Planning

Charitable
Remainder Trusts

What is a charitable remainder trust? 

A charitable remainder trust (CRT) is an irrevocable trust used to enable donors (called grantors) to give money or property to charities, while continuing to receive income (fixed or variable) from the property for life or for a period of time up to 20 years. The grantor, and/or other beneficiaries (the income beneficiaries) receive distributions from the trust annually, and the charities (the remainder beneficiaries) receive the assets remaining in the trust when the trust ends. The grantor gets an immediate income tax deduction for the remainder interest (subject to the usual limitations), defers or avoids capital gains tax on the donated assets, and gets gift or estate tax deductions for the remainder interest.

How does a charitable remainder trust work? 

There are three variations of the standard CRUT, which makes payouts even if principal must be invaded:

A CRT can be funded with most types of assets, but since minimum distributions to income beneficiaries are required, it may be preferable to use cash and marketable securities, or to structure the trust as a NI-CRUT, NIMCRUT, or Flip CRUT (see above) to buy time to sell unmarketable assets.

The IRS may require a qualified appraisal for unmarketable assets (e.g., a closely held business or real property).

The present value of the remainder interest to charity must be at least 10% of the fair market value of the trust property as of the date the property is contributed to the trust. For CRUTs, this requirement must be satisfied upon the initial and any subsequent contributions.

Trust is tax-exempt

Generally, both CRATs and CRUTs are wholly tax exempt, even though they are only partially charitable, as long as the trust complies with IRS rules. So, say a grantor transfers highly appreciated non-income-producing property to the trust. The trustee can sell the property and invest the proceeds, un-depleted by capital gains tax, in an investment portfolio that may yield a higher return than the donated property.

A CRT that has unrelated business taxable income (UBTI) will not lose its tax-exempt status, but may face an excise tax equal to 100% of the UBTI.

Generally, distributions from a CRT are taxable to the recipient under a tiered system. If the trust payout is from earned income (e.g., interest dividends, rents), the payout is classified as ordinary income. If the trust payout is from principal, the income is classified as a distribution of long-term capital gain first, then tax-exempt income (e.g., municipal bond interest), then return of principal (tax free, of course).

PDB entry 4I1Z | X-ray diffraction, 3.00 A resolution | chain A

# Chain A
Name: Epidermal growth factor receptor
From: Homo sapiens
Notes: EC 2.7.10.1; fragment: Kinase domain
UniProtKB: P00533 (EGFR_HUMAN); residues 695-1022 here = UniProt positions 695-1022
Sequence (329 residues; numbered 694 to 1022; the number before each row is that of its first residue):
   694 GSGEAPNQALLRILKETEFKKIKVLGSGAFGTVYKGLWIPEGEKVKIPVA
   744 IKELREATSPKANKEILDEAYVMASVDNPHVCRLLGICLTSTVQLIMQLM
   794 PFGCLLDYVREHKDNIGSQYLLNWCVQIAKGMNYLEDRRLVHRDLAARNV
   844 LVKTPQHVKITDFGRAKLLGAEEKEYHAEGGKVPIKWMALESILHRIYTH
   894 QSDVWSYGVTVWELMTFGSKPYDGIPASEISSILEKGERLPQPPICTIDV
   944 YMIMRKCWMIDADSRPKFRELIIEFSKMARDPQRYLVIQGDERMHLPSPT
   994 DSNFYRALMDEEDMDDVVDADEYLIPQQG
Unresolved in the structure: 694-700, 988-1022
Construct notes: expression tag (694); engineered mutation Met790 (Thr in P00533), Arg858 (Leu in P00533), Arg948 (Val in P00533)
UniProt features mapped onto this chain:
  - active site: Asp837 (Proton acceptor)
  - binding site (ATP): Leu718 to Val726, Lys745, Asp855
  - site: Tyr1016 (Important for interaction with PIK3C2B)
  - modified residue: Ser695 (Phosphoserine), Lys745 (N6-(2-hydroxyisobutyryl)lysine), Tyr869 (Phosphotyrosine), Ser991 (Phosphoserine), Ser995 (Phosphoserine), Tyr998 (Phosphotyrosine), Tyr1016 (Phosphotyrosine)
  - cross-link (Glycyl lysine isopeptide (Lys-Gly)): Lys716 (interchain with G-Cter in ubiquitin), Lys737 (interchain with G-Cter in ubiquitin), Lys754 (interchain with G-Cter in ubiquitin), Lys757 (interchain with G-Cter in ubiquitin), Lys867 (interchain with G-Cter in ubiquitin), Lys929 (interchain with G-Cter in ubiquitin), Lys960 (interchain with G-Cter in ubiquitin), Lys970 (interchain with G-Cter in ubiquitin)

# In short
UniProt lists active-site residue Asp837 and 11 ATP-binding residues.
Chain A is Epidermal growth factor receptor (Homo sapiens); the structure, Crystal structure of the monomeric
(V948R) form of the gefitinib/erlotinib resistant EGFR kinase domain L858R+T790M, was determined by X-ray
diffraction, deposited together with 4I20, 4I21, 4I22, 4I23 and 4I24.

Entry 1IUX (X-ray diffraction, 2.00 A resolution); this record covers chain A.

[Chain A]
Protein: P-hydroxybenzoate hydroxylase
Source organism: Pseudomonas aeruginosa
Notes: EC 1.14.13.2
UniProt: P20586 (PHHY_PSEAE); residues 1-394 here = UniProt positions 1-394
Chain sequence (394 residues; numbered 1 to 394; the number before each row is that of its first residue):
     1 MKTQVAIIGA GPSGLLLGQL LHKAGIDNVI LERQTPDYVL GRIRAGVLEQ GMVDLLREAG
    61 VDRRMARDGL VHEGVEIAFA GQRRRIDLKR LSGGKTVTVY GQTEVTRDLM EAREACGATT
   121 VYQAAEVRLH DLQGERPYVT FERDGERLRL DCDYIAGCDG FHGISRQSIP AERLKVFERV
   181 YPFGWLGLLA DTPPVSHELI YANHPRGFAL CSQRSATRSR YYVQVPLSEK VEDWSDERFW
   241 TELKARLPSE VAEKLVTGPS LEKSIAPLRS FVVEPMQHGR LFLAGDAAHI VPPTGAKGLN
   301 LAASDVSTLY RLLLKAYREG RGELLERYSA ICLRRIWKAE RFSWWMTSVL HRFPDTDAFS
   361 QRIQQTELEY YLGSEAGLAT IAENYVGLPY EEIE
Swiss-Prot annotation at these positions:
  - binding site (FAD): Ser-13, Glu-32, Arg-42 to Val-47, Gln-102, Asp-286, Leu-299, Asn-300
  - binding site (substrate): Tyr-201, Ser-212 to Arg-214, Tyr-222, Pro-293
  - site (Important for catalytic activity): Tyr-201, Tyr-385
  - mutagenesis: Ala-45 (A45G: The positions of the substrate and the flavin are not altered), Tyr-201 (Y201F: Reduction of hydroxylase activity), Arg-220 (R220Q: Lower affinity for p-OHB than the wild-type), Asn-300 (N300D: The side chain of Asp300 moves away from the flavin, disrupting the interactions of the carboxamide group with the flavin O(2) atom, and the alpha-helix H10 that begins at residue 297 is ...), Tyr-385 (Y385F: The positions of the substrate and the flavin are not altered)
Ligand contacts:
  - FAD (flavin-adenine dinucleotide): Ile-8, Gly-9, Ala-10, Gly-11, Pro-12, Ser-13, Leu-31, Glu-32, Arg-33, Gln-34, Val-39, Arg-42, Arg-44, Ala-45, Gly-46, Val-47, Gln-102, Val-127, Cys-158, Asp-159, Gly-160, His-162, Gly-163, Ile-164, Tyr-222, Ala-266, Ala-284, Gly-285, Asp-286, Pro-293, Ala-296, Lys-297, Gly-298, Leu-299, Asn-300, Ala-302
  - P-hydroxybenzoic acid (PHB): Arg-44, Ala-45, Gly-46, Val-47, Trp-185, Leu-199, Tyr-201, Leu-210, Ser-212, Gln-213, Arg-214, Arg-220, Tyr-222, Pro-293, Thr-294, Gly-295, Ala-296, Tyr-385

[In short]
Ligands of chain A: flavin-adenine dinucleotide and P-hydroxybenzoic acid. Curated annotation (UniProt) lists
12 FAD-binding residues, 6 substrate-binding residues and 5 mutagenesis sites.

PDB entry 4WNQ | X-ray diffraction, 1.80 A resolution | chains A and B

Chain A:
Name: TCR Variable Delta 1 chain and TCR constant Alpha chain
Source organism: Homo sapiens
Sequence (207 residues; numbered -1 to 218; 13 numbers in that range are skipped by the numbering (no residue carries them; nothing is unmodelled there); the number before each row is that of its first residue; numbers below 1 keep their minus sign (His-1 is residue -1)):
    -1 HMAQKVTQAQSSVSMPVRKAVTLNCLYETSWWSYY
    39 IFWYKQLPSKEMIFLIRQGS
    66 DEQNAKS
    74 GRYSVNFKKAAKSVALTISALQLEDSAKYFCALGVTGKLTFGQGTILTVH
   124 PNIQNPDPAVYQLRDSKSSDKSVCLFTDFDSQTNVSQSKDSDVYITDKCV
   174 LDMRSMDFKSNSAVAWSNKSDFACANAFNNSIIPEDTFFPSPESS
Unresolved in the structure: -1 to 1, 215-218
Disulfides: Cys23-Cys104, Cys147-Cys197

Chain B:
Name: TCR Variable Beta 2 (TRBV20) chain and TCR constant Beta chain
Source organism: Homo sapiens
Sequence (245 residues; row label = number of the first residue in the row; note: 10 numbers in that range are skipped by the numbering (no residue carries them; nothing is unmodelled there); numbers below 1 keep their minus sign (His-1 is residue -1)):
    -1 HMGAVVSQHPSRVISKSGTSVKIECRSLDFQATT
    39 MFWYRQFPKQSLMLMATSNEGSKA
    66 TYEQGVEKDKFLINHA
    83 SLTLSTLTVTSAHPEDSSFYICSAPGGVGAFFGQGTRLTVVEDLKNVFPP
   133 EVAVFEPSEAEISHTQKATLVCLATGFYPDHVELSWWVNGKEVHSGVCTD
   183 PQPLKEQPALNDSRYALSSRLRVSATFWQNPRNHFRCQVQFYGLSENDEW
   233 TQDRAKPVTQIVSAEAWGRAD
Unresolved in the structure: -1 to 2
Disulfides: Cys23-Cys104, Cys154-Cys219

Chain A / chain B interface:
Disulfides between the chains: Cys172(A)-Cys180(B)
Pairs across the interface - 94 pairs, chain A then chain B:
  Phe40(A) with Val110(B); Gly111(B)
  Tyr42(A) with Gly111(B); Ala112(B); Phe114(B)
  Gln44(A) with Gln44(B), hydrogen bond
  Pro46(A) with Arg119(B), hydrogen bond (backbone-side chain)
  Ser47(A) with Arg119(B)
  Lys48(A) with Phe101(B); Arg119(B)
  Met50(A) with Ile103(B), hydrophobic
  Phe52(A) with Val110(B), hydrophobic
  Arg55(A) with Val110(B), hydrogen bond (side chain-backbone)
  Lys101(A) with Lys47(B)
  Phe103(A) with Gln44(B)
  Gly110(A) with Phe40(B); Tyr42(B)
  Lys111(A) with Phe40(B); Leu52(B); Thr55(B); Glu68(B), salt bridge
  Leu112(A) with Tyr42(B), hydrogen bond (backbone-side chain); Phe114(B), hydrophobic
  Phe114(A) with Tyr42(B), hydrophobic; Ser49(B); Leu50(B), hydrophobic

Generally, contributions to qualified charities are tax deductible for taxpayers who itemize. The amount of the tax deduction for a transfer to a CRT is usually the present fair market value of the remainder interest to charity (see above), subject to certain IRS limitations (50% of adjusted gross income for gifts of cash, 30% of adjusted gross income for gifts of appreciated stock or real estate) per year. Deductions are available for the tax years in which contributions are made, and any unused portions can be carried over to the next five tax years.

If contributions are tangible personal property (e.g., works of art, rare books or coins) or would result in short-term gain if sold, deductions may be limited to the property's cost basis, not fair market value.

Gift and estate taxes will apply on payouts to income beneficiaries who are not grantors or their spouses.

Grantor is an 80-year-old widow with no heirs who owns property with a net fair market value of $1 million, most of which is real estate with a cost basis of $250,000. Grantor is in relatively good health, and is planning to move to an assisted living facility. If grantor sold her property, income tax would be due on the gain at a 15% or 20% tax rate.

Instead, grantor creates CRAT, naming her husband's alma mater as charitable beneficiary, as follows:

  • Grantors are a married couple, both aged 55, with high-paying jobs who are concerned about conservation. 
  • Grantors own marketable securities that cost them $50,000 which are currently worth $200,000. They would like to reduce their income taxes and make a gift to a charitable conservation organization. If they sold the securities, income tax would be due on the gain at a 15% or 20% tax rate.

This information is not intended to be substituted for individualized legal advice.  Please consult your legal advisor regarding your specific situation.

 Elderly or Ill Wealthvision